Responses of transplanted native tree species to invasive alien grass removals in an abandoned cattle pasture in the Lacandon region, Mexico
Román-Dañobeytia, F., J. Castellanos-Albores, S. I. Levy-Tacher, J. Aronson, N. Ramírez-Marcial & R. Ribeiro Rodrigues 2012. Responses of 16 transplanted early-, mid-, and late-successional native tree species to invasive alien grass removals in an abandoned cattle pasture in the Lacandon region, Mexico. Tropical Conservation Science 5(2):192-207.
We tested the early performance of 16 native early-, mid-, and late-successional tree species in response to four intensities of grass removal in an abandoned cattle pasture dominated by the introduced, invasive African grass, Cynodon plectostachyus, within the Lacandon rainforest region, southeast Mexico. The increase in grass removals significantly improved the performance of many species, especially of early- and mid-successional species, while performance of late-successional species was relatively poor and did not differ significantly among treatments. Good site preparation and at least one additional grass removal four months after seedling transplant were found to be essential; additional grass removals led to improved significantly performance of saplings in most cases. In order to evaluate the potential of transplanting tree seedlings successfully in abandoned tropical pastures, we developed a “planting risk index”, combining field performance measurements and plantation cost estimations. Our results showed a great potential for establishing restoration plantings with many early- and mid- successional species. Although planting risk of late-successional species was considered high, certain species showed some possibilities of acclimation after 18 months and should be considered in future plantation arrangements in view of their long-term contributions to biodiversity maintenance and also to human welfare through delivery of ecosystem services. Conducting a planting risk analysis can help avoid failure of restoration strategies involving simultaneous planting of early-, mid-, and late-successional tree species. This in turn will improve cost-effectiveness of initial interventions in large-scale, long-term restoration programs.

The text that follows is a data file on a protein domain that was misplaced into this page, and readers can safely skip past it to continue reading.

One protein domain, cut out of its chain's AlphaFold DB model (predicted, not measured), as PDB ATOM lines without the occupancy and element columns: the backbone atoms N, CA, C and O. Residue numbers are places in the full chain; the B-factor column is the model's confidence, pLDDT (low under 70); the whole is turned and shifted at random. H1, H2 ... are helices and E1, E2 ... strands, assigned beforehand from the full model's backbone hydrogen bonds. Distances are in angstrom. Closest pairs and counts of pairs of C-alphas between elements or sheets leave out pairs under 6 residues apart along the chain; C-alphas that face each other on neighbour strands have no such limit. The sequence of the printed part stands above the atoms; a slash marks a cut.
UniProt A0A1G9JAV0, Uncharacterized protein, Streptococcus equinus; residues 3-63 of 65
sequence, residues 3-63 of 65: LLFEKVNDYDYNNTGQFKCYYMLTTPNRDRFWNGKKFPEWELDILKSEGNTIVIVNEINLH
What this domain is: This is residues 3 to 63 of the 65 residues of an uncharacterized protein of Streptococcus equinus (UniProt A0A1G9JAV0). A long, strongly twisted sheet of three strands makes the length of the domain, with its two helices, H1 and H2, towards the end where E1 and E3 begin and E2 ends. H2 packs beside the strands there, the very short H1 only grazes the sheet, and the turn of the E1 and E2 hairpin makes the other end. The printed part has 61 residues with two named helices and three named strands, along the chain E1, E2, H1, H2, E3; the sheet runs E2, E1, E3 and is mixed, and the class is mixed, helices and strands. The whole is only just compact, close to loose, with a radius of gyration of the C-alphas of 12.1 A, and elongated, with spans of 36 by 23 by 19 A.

Link to article: